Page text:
Many learning leaders and organizations use the word performance so broadly, so easily, and so frequently, yet with very little intention or follow-through.
Despite its ubiquity in the learning & development space, when most people talk about performance, they're really talking about training. And even when learning leaders are actually talking about performance, for the most part it's in the context of performance management, not performance improvement—a focus on removing all barriers to performance. These well-intentioned people have one or maybe two tools in their learning toolbox to impact workplace performance, and that's just not enough. This is where Abraham Maslow's famous quote comes from: “If all you have is a hammer, everything starts looking like a nail.”
Let's consider the operations manager for a large company, who feels she's not getting the optimum performance from her workers. She sends a plea to the training manager for help:
So far, so good... until the training manager responds:
That's an exaggerated exchange, of course, but the fact is that training has become the aspirin of the learning & development world.
Lack of knowledge and skills is, in fact, commonly a contributing root cause of performance gaps, and if we only ever address gaps with training, we will indeed often see performance changes (hopefully positive ones). However, there are many other root causes of performance gaps, and it's critical to understand, isolate, and resolve those, as well.
There's More to Performance Improvement Than Training
Anyone who creates and implements a learning solution will probably have impacted performance in some way, but is that sufficient reason to stand on a soapbox and announce to the world that you are a performance improvement organization, a performance department, or a performance consultant?
Even with good intentions, the answer is no. In order to be able to profess with credibility that you are a performance improvement-focused company, division, or person, you truly need to take full performance systems and root causes views. Likewise, you must show an intention to not only improve knowledge and skills, but to also improve actual performance by identifying, understanding, and removing or mitigating all performance gap causes. You need to be constantly asking why a gap exists and how it can be permanently closed.
In general, the L&D function needs to do a better job of addressing the whole of performance, not just those aspects that can be fixed by training. (For a primer, check out this on-demand webinar: "Human Performance vs. Training: What You Need to Know.") But the department managers are complicit in this as well, and it's up to us as learning professionals to make sure they are helping us help them. To that point, here is a statement that should make L&D folks smile:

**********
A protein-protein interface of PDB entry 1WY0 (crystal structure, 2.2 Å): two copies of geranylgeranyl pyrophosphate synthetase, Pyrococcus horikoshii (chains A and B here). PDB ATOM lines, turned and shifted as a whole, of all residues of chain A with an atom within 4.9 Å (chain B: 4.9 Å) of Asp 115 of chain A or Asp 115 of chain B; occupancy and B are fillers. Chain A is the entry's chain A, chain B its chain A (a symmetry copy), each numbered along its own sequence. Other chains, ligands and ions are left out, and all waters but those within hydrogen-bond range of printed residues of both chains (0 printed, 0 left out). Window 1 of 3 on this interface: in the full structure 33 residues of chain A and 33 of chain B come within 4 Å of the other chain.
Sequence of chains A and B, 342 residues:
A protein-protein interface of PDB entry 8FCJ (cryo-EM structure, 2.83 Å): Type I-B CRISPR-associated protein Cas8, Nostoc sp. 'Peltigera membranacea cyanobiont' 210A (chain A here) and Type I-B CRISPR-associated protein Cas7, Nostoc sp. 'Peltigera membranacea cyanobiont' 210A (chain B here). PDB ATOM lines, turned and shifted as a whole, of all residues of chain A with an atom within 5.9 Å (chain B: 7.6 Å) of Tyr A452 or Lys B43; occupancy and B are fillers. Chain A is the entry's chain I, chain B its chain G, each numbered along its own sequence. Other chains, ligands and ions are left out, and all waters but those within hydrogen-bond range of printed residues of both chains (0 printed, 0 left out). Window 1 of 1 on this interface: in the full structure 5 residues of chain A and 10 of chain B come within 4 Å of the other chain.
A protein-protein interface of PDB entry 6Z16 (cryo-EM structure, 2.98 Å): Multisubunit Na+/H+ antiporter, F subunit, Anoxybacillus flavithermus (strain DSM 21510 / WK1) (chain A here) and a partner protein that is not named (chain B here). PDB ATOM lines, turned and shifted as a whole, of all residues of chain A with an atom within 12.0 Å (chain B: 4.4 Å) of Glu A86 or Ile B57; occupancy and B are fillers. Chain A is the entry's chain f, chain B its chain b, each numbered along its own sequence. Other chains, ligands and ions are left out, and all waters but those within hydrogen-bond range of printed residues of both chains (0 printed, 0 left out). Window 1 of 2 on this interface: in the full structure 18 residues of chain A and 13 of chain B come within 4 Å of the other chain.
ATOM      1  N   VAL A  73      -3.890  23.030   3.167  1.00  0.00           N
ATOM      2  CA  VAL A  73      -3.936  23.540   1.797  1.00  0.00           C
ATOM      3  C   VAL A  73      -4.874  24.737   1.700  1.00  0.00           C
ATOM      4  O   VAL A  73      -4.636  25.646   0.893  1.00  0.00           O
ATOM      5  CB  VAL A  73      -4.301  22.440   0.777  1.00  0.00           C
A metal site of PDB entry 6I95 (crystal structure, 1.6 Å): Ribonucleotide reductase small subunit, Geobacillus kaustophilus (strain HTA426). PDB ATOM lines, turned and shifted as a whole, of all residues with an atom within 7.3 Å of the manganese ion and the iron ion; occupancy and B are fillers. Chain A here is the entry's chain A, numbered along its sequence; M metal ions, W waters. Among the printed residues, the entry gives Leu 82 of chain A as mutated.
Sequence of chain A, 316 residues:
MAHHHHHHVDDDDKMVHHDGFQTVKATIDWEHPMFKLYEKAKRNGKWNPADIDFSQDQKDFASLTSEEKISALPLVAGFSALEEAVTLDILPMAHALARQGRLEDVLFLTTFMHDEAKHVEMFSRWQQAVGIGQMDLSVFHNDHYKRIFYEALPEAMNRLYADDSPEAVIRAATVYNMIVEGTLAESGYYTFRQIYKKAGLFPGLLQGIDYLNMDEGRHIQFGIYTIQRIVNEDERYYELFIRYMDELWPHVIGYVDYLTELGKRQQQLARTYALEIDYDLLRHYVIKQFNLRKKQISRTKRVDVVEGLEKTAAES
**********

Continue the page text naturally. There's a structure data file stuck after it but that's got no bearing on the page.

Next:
Managers are just as responsible for their workers' performance as L&D is.
There, I said it.
The fact that departmental managers have support organizations like HR and talent management is a bonus, not an excuse—managers need to take a stand, to push back and demand more from those support organizations, including vendors. Managers need to:
- Expect more from support organizations than simply providing the same solutions they always offer, especially if they tend to do so automatically and without actively diagnosing root causes.
- Ensure that the spectrum of contributing levels of performance have been considered when solutions are offered—that the solution is an integrated one that resolves or mitigates as many of the root causes as is practical, feasible, and affordable. It's OK to compromise the quality of the performance solution for good business reasons, as long as the compromise is clearly defined.
Managers need to be performance-vigilant.
At the end of the day, managers are the first responders when it comes to performance gap issues. They need to be more aware of potential performance barriers in their department and ensure they are doing everything possible to proactively remove them.
For instance, before a product launches, managers should make sure not only that the team is trained on the product and its benefits, but also that there is ample stock to sell, that commission models are in place, that policies and procedures are in place and updated for all eventualities, and that there is support for the team for the first few days after launch.
It's the manager's responsibility to call for help early in the process, identifying the performance gap as early as possible and calling on the learning function right away. The sooner we are all working on understanding the causes of the gaps, the sooner we create integrated performance solutions to resolve the issues.
Working with L&D, whether the internal organization or external learning partners, is a collaboration that will yield best results when a true partnership is fostered. Managers need to take more responsibility for performance and not expect L&D to be employee repair facilities. At the same time, managers need to expect more from the training team to ensure that solutions are integrated performance solutions that mitigate or remove identified barriers to performance and are inherently aligned to the organization's business goals.
Don’t "take two trainings and call me in the morning"... call me now. Let’s understand the performance and then work to solve it.